I got home a few minutes later; I had been gone for about an hour. I turned on the computer and thought about getting back on IRC chat, but something about that felt wrong, particularly if I were to see Allison online again so soon after seeing her in person. Instead, I played SimCity 2000, and went to bed around midnight.

I did talk to Allison a few more times on IRC. I did not want to be rude and stop talking to her altogether just because I did not think she was my type. But we never saw each other in person again, and I stopped seeing her on IRC around the time fall quarter started. As I drifted off to sleep that night, I kept replaying in my mind everything that had happened tonight. I felt sad that things had not gone better with Allison, but I had probably done nothing wrong. Maybe it was more of a feeling of disappointment, in the sense that I had wished Allison had been different and that we would have clicked better. But there was nothing I could do about that. It was perfectly normal for a guy and a girl not to click. At least I tried.

 

August 10-23, 1995.  Voices of Austria and birthday surprises.

My brain tends to do weird things when I am in a familiar place and I see a familiar face that has no connection to that  place.  That happened one Thursday morning when a short girl with long red hair walked into the store.

“Hey,” I said, in a familiar tone, because I knew her.  Of course I knew her; it was Renee Robertson, and she had been my prom date a little over a year ago.  My brain caught up then and became confused, because I did not expect to see Renee in Books & More.  Somehow my brain took those thoughts of confusion and turned them into the spoken words, “I know you.”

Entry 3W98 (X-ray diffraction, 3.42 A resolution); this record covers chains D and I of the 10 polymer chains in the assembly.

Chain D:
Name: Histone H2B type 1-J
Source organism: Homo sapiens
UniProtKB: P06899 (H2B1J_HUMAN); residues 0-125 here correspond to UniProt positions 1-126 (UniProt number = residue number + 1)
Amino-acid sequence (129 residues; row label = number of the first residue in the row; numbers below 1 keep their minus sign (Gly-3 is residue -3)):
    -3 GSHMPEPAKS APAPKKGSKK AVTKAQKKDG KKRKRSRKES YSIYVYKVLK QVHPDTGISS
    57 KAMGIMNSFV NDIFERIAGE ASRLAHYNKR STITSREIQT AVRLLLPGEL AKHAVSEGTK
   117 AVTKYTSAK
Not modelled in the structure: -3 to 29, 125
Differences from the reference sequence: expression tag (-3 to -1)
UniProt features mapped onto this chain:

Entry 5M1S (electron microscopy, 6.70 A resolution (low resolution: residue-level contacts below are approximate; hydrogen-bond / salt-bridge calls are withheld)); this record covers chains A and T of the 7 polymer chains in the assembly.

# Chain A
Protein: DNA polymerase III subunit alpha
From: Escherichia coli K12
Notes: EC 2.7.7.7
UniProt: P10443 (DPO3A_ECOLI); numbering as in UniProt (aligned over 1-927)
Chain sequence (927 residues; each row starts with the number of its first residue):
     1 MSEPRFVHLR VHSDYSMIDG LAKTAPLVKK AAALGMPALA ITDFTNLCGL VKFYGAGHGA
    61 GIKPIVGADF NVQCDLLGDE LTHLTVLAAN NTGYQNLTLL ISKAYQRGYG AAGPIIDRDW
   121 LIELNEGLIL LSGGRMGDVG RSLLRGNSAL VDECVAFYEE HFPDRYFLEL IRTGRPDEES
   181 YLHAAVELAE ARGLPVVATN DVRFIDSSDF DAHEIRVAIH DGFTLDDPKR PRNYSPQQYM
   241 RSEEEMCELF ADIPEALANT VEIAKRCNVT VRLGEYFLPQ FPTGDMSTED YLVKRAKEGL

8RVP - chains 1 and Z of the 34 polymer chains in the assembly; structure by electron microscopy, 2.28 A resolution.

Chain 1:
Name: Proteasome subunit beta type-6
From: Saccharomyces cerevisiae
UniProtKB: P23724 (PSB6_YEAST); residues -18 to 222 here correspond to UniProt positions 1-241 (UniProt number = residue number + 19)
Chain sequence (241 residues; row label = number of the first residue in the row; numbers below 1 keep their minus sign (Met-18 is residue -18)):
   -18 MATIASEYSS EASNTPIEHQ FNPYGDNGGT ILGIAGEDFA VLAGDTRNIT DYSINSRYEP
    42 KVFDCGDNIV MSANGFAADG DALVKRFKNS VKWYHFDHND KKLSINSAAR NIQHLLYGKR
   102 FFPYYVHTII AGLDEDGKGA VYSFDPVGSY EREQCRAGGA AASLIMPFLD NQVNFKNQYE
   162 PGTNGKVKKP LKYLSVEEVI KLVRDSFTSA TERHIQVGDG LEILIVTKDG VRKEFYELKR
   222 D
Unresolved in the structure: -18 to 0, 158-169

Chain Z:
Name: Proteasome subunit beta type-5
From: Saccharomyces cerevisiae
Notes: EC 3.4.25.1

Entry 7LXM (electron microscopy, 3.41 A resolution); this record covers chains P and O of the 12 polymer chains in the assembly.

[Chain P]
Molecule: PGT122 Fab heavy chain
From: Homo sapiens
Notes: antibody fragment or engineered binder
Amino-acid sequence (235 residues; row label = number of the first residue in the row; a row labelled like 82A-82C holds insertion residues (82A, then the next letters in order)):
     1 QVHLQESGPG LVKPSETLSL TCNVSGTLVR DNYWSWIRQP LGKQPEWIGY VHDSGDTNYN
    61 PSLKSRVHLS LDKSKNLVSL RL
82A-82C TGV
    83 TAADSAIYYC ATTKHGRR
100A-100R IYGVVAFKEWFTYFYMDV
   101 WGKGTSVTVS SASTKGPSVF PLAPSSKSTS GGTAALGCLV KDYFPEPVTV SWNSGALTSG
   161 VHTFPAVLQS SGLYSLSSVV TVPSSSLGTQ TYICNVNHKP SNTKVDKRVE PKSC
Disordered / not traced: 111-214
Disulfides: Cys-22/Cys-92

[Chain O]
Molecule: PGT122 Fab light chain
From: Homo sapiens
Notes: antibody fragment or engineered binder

Renee appeared to be as surprised as I was when she turned and looked at me.  “Greg!” she said.  “I forgot you worked here.”

“How are you?”

“Actually, I’m here for Catherine.  I’m putting these flyers up around town.  Do you think I’d be able to put one up here?”  Renee put a flyer on the counter.  I read it.


VOICES OF AUSTRIA
Choir & Orchestra Performance

Wednesday, August 23, 1995, 7:00pm
Good Shepherd Church, Gabilan


 

“So this is a choir made up of people Catherine knew when she was in Austria?”

“Yeah.  She put together this trip where we’re going to do a tour of performances around here.  Gabilan, Mount Lorenzo, San Tomas, and Bay City, I think.  And we’re going to sing the national anthem at a Titans game.”

“That’s so cool!” I said.

“Yeah.  Just contact Catherine for tickets.”

“For sure!  I will!”

“So where can I put the flyer?  Do you need to ask your supervisor?”

“She isn’t here right now, but I’ll ask her later this afternoon.”

“Great!”

“How is your summer going?” I asked.

“It’s pretty good.  I’m mostly just hanging out with family and Anthony,” Renee answered.  “I’m glad he was able to come home.  It was hard having him so far away last year.”

“I’m sure it was.”

“How’s your summer?”

“Nothing too exciting here.  Just working here.  I’ve been going to a lot of San Tomas Mountain Lions roller hockey games.  And I took a day trip to Jeromeville with my family and my cousins.”

“That sounds fun.  I haven’t been back to Valle Luna all summer.  Hey, I need to get going and put up the rest of these flyers.  But it was good seeing you!”

“You too!  I’ll definitely be at your show.  Say hi to Anthony for me.”

“I will!  Thanks!”